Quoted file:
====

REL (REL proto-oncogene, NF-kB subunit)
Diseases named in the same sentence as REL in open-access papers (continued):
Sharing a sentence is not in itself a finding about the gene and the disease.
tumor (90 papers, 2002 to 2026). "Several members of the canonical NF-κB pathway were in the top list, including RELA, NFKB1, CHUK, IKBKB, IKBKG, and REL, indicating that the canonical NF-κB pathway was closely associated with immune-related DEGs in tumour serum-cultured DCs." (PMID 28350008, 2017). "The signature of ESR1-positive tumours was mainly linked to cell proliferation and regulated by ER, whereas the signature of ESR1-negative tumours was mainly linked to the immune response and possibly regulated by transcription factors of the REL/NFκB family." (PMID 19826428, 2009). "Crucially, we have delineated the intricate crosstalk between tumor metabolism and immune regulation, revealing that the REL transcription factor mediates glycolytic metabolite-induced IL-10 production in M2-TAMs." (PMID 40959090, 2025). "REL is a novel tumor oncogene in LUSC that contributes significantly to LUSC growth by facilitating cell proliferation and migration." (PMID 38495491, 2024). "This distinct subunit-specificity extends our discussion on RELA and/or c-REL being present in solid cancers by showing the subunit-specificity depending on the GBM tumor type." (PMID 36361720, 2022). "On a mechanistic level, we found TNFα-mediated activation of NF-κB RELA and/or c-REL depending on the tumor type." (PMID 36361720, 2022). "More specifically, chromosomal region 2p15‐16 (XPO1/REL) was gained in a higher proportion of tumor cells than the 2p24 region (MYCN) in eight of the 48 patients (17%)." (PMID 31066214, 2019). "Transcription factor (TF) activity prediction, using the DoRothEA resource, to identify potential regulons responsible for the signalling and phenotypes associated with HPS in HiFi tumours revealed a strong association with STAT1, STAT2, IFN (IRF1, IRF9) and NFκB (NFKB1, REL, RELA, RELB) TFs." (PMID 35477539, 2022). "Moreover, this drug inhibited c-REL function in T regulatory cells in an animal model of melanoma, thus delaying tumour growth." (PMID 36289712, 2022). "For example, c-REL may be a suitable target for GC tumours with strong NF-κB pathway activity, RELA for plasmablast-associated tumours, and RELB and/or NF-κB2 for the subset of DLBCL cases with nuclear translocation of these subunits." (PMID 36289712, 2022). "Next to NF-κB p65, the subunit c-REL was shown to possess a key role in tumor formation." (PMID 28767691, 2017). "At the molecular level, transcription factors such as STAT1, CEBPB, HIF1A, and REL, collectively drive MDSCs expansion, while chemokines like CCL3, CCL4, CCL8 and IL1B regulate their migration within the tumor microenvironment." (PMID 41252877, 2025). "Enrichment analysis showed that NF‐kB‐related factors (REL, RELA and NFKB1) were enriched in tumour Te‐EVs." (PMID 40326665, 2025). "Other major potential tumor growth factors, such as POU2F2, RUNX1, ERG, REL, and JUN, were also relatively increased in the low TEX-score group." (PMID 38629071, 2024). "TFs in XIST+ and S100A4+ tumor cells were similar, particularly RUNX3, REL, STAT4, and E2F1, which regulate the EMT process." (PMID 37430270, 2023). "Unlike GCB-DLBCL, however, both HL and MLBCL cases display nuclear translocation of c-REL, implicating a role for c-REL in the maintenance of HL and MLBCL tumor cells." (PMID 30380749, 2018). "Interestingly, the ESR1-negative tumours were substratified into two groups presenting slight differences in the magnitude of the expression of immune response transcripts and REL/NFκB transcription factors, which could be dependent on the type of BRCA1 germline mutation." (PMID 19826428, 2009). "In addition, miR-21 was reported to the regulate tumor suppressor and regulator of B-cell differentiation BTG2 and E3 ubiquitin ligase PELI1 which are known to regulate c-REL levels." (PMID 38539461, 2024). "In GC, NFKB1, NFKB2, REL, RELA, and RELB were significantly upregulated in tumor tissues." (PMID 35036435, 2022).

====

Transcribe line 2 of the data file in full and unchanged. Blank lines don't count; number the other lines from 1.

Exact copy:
Diseases named in the same sentence as REL in open-access papers (continued):